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Discussion Starter · #1 ·
OK, so after my single unit 1.5Tb drive blew up I am in the market for a RAID 1 drive.

I have seen a few on Amazon which look OK (they are 2Tb drives, giving about 980Gb of usable space), but I was wondering if anyone else could recommend one? I'm not looking to spend a fortune, anything up to £300 would be considered.

Obviously stability & reliability is key, but a quiet drive would be useful too as it will be sat on my desktop in my home office.

These are the ones I have looked at so far.

http://www.amazon.co.uk/gp/product/...&pf_rd_t=101&pf_rd_p=467198433&pf_rd_i=468294

http://www.amazon.co.uk/Verbatim-47...1?ie=UTF8&s=electronics&qid=1270045795&sr=1-1

TIA,

Mart.
 

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Your mileage may vary, but my WD overheats - to the extent that the once-white casing is now yellowed in places. :eek: :eek:

Not what you'd expect from a supposedly "Premium" product...
 

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I'm a WD buyer too. WD do a RAID edition for their drives which feature a few other things, but probably aren't relevant. 2TB are still expensive bang for buck. 1-1.5 TB offer better value for money.

If you're putting the drives in a hot place then probably don't go for the high-performance drives, instead for the eco/green ones as they will use less power, and produce less heat. The high-performance ones tend to be for workstations.

As Jampott said, RAID 5 will give you a mix of performance and redundancy, if that's a concern for you. If redundancy isn't a concern then RAID 0 is the way to go. RAID 1 doesn't mean you don't have to back up, it just saves you restoring from backups if and when a drive fails.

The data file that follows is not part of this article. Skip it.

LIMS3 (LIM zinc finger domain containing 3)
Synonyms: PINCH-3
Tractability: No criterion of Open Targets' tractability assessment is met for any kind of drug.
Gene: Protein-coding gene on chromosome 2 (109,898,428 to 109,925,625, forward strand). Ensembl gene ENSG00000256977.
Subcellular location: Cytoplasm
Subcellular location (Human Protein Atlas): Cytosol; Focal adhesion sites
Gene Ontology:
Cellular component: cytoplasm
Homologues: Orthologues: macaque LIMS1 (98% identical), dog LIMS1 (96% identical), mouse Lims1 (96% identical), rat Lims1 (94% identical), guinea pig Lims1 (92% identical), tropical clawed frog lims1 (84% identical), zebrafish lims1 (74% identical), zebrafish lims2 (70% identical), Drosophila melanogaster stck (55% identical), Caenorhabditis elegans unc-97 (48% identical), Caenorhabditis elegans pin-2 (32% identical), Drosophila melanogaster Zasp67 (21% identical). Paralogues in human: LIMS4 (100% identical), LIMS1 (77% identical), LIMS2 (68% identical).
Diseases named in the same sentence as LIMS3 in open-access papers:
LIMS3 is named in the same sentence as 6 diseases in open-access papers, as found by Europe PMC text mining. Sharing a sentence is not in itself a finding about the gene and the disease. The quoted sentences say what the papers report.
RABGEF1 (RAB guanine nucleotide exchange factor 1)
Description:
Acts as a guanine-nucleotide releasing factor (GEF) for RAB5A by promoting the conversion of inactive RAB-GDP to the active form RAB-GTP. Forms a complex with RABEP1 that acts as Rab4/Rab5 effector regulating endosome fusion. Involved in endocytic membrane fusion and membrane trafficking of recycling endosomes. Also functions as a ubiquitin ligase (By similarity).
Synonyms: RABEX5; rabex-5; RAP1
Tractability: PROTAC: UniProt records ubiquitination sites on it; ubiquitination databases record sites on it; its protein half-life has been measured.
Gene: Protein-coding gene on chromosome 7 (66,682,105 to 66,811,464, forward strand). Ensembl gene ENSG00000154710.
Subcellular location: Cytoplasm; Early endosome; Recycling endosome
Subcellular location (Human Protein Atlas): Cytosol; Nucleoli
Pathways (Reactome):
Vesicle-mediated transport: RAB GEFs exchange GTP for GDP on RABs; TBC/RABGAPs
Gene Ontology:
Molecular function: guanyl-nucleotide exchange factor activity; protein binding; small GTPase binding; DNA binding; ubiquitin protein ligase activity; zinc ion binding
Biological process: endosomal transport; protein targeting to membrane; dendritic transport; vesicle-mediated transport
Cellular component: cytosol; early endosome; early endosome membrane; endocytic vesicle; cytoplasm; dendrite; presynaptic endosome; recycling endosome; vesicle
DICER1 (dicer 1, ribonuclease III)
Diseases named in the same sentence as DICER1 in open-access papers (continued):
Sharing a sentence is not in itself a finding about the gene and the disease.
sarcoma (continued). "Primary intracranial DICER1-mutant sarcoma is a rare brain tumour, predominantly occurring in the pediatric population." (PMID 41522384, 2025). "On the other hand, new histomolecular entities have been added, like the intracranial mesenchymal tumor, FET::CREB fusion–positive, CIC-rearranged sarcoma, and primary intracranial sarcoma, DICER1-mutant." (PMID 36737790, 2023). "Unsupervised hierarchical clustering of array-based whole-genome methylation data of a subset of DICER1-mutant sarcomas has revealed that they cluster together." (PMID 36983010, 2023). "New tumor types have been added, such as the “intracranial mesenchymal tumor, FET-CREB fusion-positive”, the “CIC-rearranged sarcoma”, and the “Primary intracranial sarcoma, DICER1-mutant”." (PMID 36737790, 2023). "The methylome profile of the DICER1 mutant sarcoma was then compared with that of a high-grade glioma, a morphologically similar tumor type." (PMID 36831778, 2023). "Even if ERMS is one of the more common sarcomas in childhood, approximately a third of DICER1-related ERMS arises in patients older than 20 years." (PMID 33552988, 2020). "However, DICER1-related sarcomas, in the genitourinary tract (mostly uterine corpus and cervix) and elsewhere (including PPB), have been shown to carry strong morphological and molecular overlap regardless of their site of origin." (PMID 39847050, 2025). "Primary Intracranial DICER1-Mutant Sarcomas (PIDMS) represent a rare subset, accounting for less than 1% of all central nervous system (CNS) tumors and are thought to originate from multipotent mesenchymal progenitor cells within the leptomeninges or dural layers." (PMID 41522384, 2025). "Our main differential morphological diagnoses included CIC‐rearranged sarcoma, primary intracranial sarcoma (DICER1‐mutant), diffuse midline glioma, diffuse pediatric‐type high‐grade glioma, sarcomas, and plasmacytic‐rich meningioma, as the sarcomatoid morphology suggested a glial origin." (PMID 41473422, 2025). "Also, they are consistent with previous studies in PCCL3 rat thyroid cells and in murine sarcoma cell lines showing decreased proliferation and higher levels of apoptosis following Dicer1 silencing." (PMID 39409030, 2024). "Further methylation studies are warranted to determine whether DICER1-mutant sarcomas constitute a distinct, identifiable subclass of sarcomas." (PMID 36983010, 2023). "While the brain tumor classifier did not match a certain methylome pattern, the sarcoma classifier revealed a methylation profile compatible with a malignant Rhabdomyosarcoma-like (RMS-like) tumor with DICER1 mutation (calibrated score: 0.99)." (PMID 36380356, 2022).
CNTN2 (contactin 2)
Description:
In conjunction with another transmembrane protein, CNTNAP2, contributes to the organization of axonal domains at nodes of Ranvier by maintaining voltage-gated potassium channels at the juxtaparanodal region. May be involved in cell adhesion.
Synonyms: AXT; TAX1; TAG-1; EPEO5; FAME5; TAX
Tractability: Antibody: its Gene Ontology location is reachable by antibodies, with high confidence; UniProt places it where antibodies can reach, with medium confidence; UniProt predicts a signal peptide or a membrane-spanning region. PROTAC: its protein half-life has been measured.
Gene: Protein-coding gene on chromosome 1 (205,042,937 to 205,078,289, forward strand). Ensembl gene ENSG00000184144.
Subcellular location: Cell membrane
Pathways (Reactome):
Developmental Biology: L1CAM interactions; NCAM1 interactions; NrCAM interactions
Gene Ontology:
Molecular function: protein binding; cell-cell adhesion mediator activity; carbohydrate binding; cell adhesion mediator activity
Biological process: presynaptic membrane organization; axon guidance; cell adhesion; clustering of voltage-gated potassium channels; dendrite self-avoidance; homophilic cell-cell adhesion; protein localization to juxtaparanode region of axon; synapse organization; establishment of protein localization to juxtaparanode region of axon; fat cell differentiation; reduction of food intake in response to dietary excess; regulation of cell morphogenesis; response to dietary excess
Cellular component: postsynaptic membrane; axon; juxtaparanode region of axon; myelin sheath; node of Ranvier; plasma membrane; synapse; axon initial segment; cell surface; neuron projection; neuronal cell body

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Discussion Starter · #7 ·
Interesting comments, thanks guys.

Tim - as I am not really a techie, is the RAID 5 system you mentioned easy to set up? Also I am not sure how it is completely fail-safe if you're able to write to 3Tb & only have 1Tb as the back-up - could you explain?

If it is relatively simple, could you point me in the right direction as to where to buy it?

Cheers,

Mart.
 

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RAID support depends on your gear. Cheaper units support RAID 0 and 1, then some chuck in 5.

There are various levels which do different things, details (including pictures) are here:
http://en.wikipedia.org/wiki/RAID

RAID 5 is the de-facto in small servers as it's easy to implement and provides the best of both worlds. But it does require at least 3 disks.

It works by striping the data (same as RAID 0) across two disks, giving you much faster performance, but addresses the redundancy by writing a "parity bit" to the third disk. This means if one disk fails the system can work out what data has been lost and rebuild it.

This means one disk is essentially not used for net storage (just like mirroring, RAID 1), but you also get resilience.

Depending on how complex your RAID controller is you can also mix and match! I've got RAID-0 and RAID-1 on different areas of my disks on my server, depending on what data I'm storing in those areas.
 
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